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Friday, 30 August, 2002, 00:19 GMT 01:19 UK
IVF: One woman's story
More and more couples are having IVF babies
Trisha is taking a break, champagne in hand, from her son Alexander's first birthday party.

As a woman of 43, with the womb condition endometriosis, this was a party that might easily have never taken place.

However, thanks to the skills of doctors at the Harley Street Fertility Centre - one of those with relatively low success rates in the latest figures - and perhaps a large slice of luck, her dream of a child has been realised.

She said: "That's why the figures are so unfair - these clinics often take much older women, or women whose health means they have a much lower chance of conceiving."


You have got to want a child so desperately to go through all this

It was only when Trisha, from Finchley in London, reached 37 that she realised that getting pregnant was not going to be a natural affair.

Her GP recommended a London-based private clinic, and she began a process now familiar to thousands of women in the UK.

Powerful ovary-stimulating drugs were followed by scans.

If these showed sufficient numbers of mature eggs, these would be harvested in a minor operation, and then hopefully fertilised by her partner's sperm.

No eggs

The resulting embryos would then be put back - and, in theory pregnancy could progress from there.

However, things did not run this smoothly.

Trisha's age, and probably her endometriosis meant that, despite the drugs, no suitable eggs matured.

She said: "The clinic told me that I would never have my own children, and recommended I use donated eggs.


If I won the lottery I'd spend it all helping couples to have IVF babies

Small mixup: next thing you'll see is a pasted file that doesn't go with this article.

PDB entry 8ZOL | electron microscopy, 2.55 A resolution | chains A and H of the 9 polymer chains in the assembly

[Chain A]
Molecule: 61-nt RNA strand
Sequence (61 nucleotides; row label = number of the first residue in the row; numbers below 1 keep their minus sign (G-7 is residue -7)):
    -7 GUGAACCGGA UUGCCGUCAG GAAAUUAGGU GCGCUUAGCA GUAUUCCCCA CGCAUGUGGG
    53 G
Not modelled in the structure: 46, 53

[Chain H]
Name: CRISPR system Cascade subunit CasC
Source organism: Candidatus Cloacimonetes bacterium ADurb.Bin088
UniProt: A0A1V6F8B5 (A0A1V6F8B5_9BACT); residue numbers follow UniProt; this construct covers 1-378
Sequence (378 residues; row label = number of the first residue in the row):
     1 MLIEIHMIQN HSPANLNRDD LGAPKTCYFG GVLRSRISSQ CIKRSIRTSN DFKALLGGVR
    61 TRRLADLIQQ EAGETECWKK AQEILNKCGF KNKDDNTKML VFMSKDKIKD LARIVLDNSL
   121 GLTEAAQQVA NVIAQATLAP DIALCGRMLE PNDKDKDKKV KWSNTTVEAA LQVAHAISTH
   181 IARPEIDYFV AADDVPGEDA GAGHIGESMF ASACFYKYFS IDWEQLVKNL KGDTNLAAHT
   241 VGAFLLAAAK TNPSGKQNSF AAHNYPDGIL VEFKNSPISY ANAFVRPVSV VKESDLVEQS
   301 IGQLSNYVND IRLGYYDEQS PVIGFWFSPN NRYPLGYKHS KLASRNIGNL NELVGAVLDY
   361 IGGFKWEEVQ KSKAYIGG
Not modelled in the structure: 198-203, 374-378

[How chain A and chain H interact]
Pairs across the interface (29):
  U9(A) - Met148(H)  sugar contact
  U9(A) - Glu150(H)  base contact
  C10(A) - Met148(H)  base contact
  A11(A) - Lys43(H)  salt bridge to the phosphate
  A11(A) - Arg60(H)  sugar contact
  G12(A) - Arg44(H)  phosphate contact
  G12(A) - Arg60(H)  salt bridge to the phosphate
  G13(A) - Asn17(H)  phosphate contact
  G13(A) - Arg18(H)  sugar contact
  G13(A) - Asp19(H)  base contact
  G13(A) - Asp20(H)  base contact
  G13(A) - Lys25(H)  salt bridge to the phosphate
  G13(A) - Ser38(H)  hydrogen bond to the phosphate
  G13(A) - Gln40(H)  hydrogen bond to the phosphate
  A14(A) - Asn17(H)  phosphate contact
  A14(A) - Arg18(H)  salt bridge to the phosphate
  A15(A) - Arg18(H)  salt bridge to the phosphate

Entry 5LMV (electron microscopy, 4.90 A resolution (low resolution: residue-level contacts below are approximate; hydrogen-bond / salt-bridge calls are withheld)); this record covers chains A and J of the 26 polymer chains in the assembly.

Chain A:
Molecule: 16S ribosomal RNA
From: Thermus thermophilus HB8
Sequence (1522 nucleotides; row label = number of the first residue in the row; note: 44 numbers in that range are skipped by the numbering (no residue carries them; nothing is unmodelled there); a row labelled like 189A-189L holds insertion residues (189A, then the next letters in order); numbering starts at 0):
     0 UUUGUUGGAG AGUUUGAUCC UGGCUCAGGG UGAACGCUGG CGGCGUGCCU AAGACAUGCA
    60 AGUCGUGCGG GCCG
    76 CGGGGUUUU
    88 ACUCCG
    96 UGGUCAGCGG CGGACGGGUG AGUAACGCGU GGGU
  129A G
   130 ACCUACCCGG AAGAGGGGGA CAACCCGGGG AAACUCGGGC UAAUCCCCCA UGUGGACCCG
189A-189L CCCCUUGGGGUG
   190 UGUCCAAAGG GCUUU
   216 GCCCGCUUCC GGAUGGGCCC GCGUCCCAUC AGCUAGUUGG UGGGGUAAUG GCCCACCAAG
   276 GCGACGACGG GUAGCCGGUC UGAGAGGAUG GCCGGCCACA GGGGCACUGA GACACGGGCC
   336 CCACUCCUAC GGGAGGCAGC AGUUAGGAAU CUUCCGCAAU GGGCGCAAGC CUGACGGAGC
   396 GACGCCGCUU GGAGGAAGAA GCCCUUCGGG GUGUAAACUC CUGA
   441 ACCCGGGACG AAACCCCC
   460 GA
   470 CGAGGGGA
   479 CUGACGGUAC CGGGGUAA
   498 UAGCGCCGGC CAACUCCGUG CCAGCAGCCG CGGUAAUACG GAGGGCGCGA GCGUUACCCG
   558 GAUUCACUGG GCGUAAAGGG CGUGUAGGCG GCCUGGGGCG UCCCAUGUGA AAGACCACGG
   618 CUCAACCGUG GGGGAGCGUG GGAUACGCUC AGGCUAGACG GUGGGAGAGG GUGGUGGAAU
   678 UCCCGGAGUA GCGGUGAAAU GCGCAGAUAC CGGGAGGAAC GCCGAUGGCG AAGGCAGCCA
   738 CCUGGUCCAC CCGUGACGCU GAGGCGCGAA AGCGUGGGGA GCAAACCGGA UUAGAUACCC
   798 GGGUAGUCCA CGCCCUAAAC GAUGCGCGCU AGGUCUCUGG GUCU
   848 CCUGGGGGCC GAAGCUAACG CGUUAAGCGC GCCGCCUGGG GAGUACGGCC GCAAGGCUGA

"Obviously, that was very bad news for me."

After talking to friends, she decided to seek a second opinion, and went on to the Harley Street Fertility Centre.

She had another series of failed attempts to stimulate egg production, and then, at last, she became pregnant.

However, it is likely the embryo was defective in some way, as she suffered an early miscarriage.

Tragedy

She told BBC News Online: "Those were terrible times for us. I felt as if my world had ended.

"It's still something I find very difficult to talk about."

Many women might have given up at this point, but Trisha was determined that, having come so close, she should carry on.

"I told myself that I would be pregnant again by Christmas of that year - and I got myself fitter, because IVF is more likely to work if you are fitter."

The next cycle of treatment came, and she became pregnant again, in December 2000.

This time, it was no false dawn, and she gave birth to a boy in August last year.

"You have got to want a child so desperately to go through all this - it's no use saying: 'I fancy having a child', because you need to be determined, to go through everything you need to go through.

"IVF does work - that's the thing."

She estimates that she has spent in the region of 30,000, and is sympathetic to those who simply cannot afford those kind of fees.

"It's better for us - we're older, we've had our careers and made our money, but it's so different for young people.

"If I won the lottery I'd spend it all helping couples to have IVF babies."

See also:

29 Aug 02 | Health
28 Aug 02 | Health
31 Mar 99 | Medical notes
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